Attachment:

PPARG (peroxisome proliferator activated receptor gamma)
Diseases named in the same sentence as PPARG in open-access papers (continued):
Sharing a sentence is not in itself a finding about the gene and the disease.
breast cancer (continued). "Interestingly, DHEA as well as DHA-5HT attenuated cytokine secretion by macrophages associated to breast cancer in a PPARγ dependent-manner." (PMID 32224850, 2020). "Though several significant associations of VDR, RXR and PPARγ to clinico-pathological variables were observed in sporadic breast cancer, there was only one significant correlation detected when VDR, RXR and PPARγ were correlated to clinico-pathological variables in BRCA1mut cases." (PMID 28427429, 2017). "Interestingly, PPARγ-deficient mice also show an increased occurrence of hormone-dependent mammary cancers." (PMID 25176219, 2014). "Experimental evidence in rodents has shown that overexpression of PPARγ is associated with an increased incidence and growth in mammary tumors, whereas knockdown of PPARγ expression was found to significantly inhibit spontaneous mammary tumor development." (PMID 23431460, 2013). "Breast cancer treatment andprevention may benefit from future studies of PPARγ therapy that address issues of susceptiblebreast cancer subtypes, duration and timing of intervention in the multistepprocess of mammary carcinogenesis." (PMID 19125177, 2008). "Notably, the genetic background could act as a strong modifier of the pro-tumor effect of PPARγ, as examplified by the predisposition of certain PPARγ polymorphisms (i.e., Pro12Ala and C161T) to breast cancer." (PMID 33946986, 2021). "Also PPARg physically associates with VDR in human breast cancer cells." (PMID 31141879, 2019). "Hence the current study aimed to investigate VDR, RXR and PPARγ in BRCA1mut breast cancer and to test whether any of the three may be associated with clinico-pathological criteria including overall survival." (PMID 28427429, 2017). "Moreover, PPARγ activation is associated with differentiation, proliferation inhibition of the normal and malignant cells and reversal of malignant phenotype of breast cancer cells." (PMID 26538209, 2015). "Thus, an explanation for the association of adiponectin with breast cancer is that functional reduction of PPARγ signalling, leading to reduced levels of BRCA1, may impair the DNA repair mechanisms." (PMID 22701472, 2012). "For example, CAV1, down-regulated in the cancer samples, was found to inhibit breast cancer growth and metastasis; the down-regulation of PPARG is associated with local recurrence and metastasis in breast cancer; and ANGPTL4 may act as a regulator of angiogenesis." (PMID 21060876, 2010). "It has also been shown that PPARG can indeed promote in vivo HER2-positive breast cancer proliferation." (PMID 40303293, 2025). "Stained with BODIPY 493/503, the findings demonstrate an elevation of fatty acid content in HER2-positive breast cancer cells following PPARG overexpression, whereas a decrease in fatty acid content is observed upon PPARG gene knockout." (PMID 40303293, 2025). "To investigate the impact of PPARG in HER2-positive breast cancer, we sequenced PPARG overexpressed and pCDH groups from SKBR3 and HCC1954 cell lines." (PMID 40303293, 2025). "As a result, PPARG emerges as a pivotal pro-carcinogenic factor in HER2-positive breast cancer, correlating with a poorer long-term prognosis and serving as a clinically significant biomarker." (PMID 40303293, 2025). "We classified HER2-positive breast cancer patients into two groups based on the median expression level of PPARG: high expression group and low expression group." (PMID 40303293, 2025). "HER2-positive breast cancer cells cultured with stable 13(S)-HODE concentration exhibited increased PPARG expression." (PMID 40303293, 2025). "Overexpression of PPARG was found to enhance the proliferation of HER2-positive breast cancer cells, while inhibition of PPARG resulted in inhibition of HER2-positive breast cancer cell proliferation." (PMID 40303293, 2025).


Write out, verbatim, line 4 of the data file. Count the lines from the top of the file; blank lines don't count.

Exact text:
breast cancer (continued). "Interestingly, DHEA as well as DHA-5HT attenuated cytokine secretion by macrophages associated to breast cancer in a PPARγ dependent-manner." (PMID 32224850, 2020). "Though several significant associations of VDR, RXR and PPARγ to clinico-pathological variables were observed in sporadic breast cancer, there was only one significant correlation detected when VDR, RXR and PPARγ were correlated to clinico-pathological variables in BRCA1mut cases." (PMID 28427429, 2017). "Interestingly, PPARγ-deficient mice also show an increased occurrence of hormone-dependent mammary cancers." (PMID 25176219, 2014). "Experimental evidence in rodents has shown that overexpression of PPARγ is associated with an increased incidence and growth in mammary tumors, whereas knockdown of PPARγ expression was found to significantly inhibit spontaneous mammary tumor development." (PMID 23431460, 2013). "Breast cancer treatment andprevention may benefit from future studies of PPARγ therapy that address issues of susceptiblebreast cancer subtypes, duration and timing of intervention in the multistepprocess of mammary carcinogenesis." (PMID 19125177, 2008). "Notably, the genetic background could act as a strong modifier of the pro-tumor effect of PPARγ, as examplified by the predisposition of certain PPARγ polymorphisms (i.e., Pro12Ala and C161T) to breast cancer." (PMID 33946986, 2021). "Also PPARg physically associates with VDR in human breast cancer cells." (PMID 31141879, 2019). "Hence the current study aimed to investigate VDR, RXR and PPARγ in BRCA1mut breast cancer and to test whether any of the three may be associated with clinico-pathological criteria including overall survival." (PMID 28427429, 2017). "Moreover, PPARγ activation is associated with differentiation, proliferation inhibition of the normal and malignant cells and reversal of malignant phenotype of breast cancer cells." (PMID 26538209, 2015). "Thus, an explanation for the association of adiponectin with breast cancer is that functional reduction of PPARγ signalling, leading to reduced levels of BRCA1, may impair the DNA repair mechanisms." (PMID 22701472, 2012). "For example, CAV1, down-regulated in the cancer samples, was found to inhibit breast cancer growth and metastasis; the down-regulation of PPARG is associated with local recurrence and metastasis in breast cancer; and ANGPTL4 may act as a regulator of angiogenesis." (PMID 21060876, 2010). "It has also been shown that PPARG can indeed promote in vivo HER2-positive breast cancer proliferation." (PMID 40303293, 2025). "Stained with BODIPY 493/503, the findings demonstrate an elevation of fatty acid content in HER2-positive breast cancer cells following PPARG overexpression, whereas a decrease in fatty acid content is observed upon PPARG gene knockout." (PMID 40303293, 2025). "To investigate the impact of PPARG in HER2-positive breast cancer, we sequenced PPARG overexpressed and pCDH groups from SKBR3 and HCC1954 cell lines." (PMID 40303293, 2025). "As a result, PPARG emerges as a pivotal pro-carcinogenic factor in HER2-positive breast cancer, correlating with a poorer long-term prognosis and serving as a clinically significant biomarker." (PMID 40303293, 2025). "We classified HER2-positive breast cancer patients into two groups based on the median expression level of PPARG: high expression group and low expression group." (PMID 40303293, 2025). "HER2-positive breast cancer cells cultured with stable 13(S)-HODE concentration exhibited increased PPARG expression." (PMID 40303293, 2025). "Overexpression of PPARG was found to enhance the proliferation of HER2-positive breast cancer cells, while inhibition of PPARG resulted in inhibition of HER2-positive breast cancer cell proliferation." (PMID 40303293, 2025).